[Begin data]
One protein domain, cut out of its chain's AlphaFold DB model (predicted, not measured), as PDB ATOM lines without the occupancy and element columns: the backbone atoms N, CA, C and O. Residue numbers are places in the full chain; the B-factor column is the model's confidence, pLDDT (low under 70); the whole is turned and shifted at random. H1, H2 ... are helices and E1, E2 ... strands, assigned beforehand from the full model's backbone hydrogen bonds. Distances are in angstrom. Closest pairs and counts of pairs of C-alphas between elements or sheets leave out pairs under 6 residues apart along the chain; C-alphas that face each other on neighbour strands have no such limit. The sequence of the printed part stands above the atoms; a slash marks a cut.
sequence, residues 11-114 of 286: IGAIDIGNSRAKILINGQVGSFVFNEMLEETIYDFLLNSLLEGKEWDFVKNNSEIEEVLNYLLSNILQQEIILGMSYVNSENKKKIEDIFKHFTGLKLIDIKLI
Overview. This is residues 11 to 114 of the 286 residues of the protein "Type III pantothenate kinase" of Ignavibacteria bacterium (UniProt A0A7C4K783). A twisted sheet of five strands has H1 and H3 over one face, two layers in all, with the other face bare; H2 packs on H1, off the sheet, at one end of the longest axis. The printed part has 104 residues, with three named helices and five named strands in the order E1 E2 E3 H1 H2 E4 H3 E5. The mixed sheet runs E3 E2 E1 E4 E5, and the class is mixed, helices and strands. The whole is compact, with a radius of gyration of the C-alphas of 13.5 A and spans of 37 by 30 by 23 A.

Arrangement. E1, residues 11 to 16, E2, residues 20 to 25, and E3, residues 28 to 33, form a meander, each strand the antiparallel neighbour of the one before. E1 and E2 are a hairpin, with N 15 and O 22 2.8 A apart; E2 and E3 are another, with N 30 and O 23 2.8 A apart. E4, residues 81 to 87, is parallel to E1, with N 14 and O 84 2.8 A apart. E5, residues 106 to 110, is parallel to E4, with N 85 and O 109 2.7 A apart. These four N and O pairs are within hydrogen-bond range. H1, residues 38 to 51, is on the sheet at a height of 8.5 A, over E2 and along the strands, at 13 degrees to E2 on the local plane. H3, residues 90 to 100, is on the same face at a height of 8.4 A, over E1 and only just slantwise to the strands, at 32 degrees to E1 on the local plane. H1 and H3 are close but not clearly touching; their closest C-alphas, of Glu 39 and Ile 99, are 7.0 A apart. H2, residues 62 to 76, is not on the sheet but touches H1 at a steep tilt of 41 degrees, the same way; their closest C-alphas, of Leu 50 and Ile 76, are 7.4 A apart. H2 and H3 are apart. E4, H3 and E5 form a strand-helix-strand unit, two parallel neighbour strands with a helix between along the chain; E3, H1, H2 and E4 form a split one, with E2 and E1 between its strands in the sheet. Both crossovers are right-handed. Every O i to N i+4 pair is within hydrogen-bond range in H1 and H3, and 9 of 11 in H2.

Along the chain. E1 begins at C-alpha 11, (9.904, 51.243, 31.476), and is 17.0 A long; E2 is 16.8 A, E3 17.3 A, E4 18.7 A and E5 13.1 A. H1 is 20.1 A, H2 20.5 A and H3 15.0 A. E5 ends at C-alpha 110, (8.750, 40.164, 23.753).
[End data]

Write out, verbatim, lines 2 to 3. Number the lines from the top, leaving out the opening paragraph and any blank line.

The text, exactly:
Overview. This is residues 11 to 114 of the 286 residues of the protein "Type III pantothenate kinase" of Ignavibacteria bacterium (UniProt A0A7C4K783). A twisted sheet of five strands has H1 and H3 over one face, two layers in all, with the other face bare; H2 packs on H1, off the sheet, at one end of the longest axis. The printed part has 104 residues, with three named helices and five named strands in the order E1 E2 E3 H1 H2 E4 H3 E5. The mixed sheet runs E3 E2 E1 E4 E5, and the class is mixed, helices and strands. The whole is compact, with a radius of gyration of the C-alphas of 13.5 A and spans of 37 by 30 by 23 A.

Arrangement. E1, residues 11 to 16, E2, residues 20 to 25, and E3, residues 28 to 33, form a meander, each strand the antiparallel neighbour of the one before. E1 and E2 are a hairpin, with N 15 and O 22 2.8 A apart; E2 and E3 are another, with N 30 and O 23 2.8 A apart. E4, residues 81 to 87, is parallel to E1, with N 14 and O 84 2.8 A apart. E5, residues 106 to 110, is parallel to E4, with N 85 and O 109 2.7 A apart. These four N and O pairs are within hydrogen-bond range. H1, residues 38 to 51, is on the sheet at a height of 8.5 A, over E2 and along the strands, at 13 degrees to E2 on the local plane. H3, residues 90 to 100, is on the same face at a height of 8.4 A, over E1 and only just slantwise to the strands, at 32 degrees to E1 on the local plane. H1 and H3 are close but not clearly touching; their closest C-alphas, of Glu 39 and Ile 99, are 7.0 A apart. H2, residues 62 to 76, is not on the sheet but touches H1 at a steep tilt of 41 degrees, the same way; their closest C-alphas, of Leu 50 and Ile 76, are 7.4 A apart. H2 and H3 are apart. E4, H3 and E5 form a strand-helix-strand unit, two parallel neighbour strands with a helix between along the chain; E3, H1, H2 and E4 form a split one, with E2 and E1 between its strands in the sheet. Both crossovers are right-handed. Every O i to N i+4 pair is within hydrogen-bond range in H1 and H3, and 9 of 11 in H2.